For the first time in several years, I attended the PGA merchandise show in Florida.
It was late January and I was sitting in the Drury Inn hot tub recovering from 10 hours of walking and looking and looking and walking. It’s harder than you think.
A couple joins me and we start talking about sports in general. Since I am a golf professional, most conversations I have quickly turn to golf and eventually Tiger Woods is on the agenda.
This time was no exception.
The husband did not have strong feelings about Tiger, but his wife was very opinionated.
My guess is she was not a Tiger fan due to his domestic shortcomings.
I do not hide the fact that in general, I like Tiger and what he has meant to the game of golf over the past 10 years. You can’t argue the fact that he has been nothing but good for the game of golf.
After I told her my thoughts on Tiger, it was on like Donkey Kong. She said that she thought he will never be as good as he was until he wins several more majors.
Not just one more, but several more. I reminded her that, at that time, in late January, he was second in the world and had just won a PGA event. Not to mention the great run he had at the end of 2012. She said that didn’t mean anything. It’s all about majors to her. OK then…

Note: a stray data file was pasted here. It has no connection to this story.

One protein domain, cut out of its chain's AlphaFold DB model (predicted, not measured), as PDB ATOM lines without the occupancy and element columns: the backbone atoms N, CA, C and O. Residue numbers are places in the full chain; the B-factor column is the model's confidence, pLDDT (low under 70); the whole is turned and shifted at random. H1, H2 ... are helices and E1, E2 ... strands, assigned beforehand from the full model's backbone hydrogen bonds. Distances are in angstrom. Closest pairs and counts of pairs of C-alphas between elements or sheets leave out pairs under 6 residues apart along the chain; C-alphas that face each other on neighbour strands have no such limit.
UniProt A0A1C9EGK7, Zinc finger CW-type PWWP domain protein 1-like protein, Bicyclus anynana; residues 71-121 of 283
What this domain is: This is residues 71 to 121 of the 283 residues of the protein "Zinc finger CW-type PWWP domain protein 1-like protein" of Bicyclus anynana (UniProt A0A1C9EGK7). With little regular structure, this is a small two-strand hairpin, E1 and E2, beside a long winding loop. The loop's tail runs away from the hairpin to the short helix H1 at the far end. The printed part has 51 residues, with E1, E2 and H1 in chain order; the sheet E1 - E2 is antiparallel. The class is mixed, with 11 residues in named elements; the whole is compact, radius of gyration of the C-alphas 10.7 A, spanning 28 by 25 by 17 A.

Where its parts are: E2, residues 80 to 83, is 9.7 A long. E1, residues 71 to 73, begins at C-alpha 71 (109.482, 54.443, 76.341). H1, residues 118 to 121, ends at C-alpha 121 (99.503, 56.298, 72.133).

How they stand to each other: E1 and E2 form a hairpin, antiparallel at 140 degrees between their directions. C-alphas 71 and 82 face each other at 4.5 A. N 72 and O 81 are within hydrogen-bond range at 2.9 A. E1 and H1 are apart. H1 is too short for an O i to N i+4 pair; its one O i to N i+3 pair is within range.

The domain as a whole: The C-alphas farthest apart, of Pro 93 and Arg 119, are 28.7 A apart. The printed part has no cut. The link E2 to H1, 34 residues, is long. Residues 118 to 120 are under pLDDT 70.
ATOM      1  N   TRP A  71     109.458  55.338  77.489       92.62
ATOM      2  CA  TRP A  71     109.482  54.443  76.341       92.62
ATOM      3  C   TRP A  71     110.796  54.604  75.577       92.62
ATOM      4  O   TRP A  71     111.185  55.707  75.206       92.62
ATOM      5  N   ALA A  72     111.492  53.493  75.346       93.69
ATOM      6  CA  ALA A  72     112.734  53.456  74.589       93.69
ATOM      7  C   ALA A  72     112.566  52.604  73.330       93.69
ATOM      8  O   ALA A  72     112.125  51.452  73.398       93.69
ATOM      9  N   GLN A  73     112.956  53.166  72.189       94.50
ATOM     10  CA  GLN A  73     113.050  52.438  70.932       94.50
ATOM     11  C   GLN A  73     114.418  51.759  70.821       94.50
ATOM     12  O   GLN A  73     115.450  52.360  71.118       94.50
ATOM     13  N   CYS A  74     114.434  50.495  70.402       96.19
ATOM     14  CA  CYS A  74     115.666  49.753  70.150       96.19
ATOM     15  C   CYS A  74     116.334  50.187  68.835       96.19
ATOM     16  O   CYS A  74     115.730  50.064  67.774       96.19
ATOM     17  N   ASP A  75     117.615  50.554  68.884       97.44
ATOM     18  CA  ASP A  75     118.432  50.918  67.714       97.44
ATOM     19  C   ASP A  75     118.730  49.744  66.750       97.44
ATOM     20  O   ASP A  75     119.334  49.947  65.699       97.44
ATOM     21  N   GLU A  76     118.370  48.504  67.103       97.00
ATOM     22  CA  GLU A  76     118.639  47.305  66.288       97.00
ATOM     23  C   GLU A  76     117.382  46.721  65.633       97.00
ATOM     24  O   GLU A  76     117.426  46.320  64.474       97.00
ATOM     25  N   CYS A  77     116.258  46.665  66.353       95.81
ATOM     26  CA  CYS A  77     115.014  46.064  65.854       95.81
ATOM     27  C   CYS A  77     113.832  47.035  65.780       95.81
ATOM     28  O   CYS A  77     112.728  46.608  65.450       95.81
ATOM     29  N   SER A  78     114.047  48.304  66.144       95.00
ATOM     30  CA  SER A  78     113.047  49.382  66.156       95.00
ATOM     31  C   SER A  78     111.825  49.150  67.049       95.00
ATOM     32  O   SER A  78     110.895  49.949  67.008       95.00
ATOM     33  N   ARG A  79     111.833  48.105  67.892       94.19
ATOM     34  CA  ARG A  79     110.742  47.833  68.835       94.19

Fast forward to now.
Tiger has won five of his last eight events (62 percent win rate) and is a solid world No. 1.
I know he didn’t win the Masters, so my hot tub friend won’t be impressed, but he tied for fourth and was making a good run on the weekend.
And this past week at the Players he looked like the BHTT Tiger (before hitting the tree). He seemed different on Saturday and Sunday. The players around him seemed different. Sergio seemed different on the final two holes, (wow!) right?
I guess I would like to know what it is we really want out of situations like this.
Do we want to see people like Tiger crash and burn, permanently?
I have a close relative who has crashed and burned on many occasions, and I would give almost anything to see him have another chance at a normal life.
I think we can all be inspired by stories of people digging their way out of the ashes.
Do we seriously want people to end up like Tonya Harding did for a period of time? Boxing in a run-down shed with kangaroos?
I am just kidding; she never boxed a marsupial that I know of.
When individuals succeed, it has a ripple effect on everyone around them.
When they fail, it also has an effect on everyone around them. Wouldn’t we rather have success?
I wish I had the email address or phone number of my Orlando hot tub friend.
I would ask her if she thinks Tiger is back or if he still needs to win several more majors.
Scott Roth is the head golf professional at Victory Links Golf Course in Blaine.